The Standard Journal

Editor’s note: We’re stepping back in time again this week for our celebration of 150 years in print. This week, we turn to the pages of the Cedartown Express, a long defunct publication that printed the following article in June of 1878. Thanks again to Greg Gray for his help in tracking down these articles. Suggest a topic for coming editions by emailing

A Trip Through North Georgia

“Amateur Farmers” writing in the Marietta Journal have this to say of their trip through this section. We do not know who they are but we do say that their heads are level. Hear them:

At Alatoona and Stylesboro, we remained for a short time, found the people there pleasant and kind. Passing through the pretty little village of Rockmart, destined perhaps in the future to become a second Sheffield, we soon arrived at our journey’s end, the residence of Mr. C. H. , our kind host, where we were entertained during our stay with regular old Virginia hospitality. The next day we visited the beautiful village of Cedar town and though strangers we were soon made to feel at home from the cordial manner in which we were received. While there we visited the extensive Iron Works of Mr. West, situated some half mile from the town. The proprietor showed us his many improvements, among which his store occupies a prominent place, having every modern convenience conceivable. We also visited his elegant mansion, built at a cost of some twenty – five or thirty thousand dollars. Mr. West has our thanks for his courteous attention to us. This gentleman is daily turning our large quantities of iron ore and hollow ware of all kinds. Would we had more men of zeal and energy to develop our mineral wealth. This little town can boast of the most beautiful spring imaginable, situated in a cool shady grove near the hotel.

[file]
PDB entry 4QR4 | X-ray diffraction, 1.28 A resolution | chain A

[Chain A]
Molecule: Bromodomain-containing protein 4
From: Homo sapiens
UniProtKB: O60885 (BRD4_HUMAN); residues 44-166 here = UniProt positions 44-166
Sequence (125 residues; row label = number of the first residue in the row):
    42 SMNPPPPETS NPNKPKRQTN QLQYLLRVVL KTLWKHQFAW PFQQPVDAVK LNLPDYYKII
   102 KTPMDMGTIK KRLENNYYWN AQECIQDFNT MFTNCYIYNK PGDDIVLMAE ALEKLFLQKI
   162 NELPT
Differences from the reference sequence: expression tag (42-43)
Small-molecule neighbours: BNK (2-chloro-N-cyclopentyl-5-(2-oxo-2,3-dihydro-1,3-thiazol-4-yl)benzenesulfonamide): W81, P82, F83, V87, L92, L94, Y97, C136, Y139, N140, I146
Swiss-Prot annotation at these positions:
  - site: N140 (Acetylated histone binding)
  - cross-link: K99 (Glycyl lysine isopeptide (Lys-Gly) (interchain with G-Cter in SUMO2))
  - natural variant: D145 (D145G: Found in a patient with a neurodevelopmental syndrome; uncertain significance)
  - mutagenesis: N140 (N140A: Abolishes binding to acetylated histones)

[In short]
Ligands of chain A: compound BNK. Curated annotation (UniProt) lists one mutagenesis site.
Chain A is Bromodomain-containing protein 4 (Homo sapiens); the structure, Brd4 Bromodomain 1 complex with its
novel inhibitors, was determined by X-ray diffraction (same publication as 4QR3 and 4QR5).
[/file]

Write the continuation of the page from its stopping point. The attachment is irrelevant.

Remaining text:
We had the pleasure of meeting many charming young ladies, who bewitched us with their sprightly conversation and bright eyes. Alas! What would earth be without these ministering spirits? It was also our pleasure to visit the family of Mr. R. who received us with open hearted hospitality. Mrs. R’s whortleberry pies will long be remembered: would we could have this charming little being in our region.

Nature has been most generous in her gifts to this section, bestowing upon it a delightful climate and charming scenery.—Why should we pine for other climes, when so much of the beautiful is within our grasp. The crops promise a splendid yield with the exception of wheat which is somewhat damaged by rust, still many old farmers say, it will yield a fair average, as a large quantity has been planted this year. Strange does it appear to us that the cry should be west, when so much sleeps within our own soil, needing but a touch of energy and enterprise to awake to active life, thus giving prosperity and happiness to our people.

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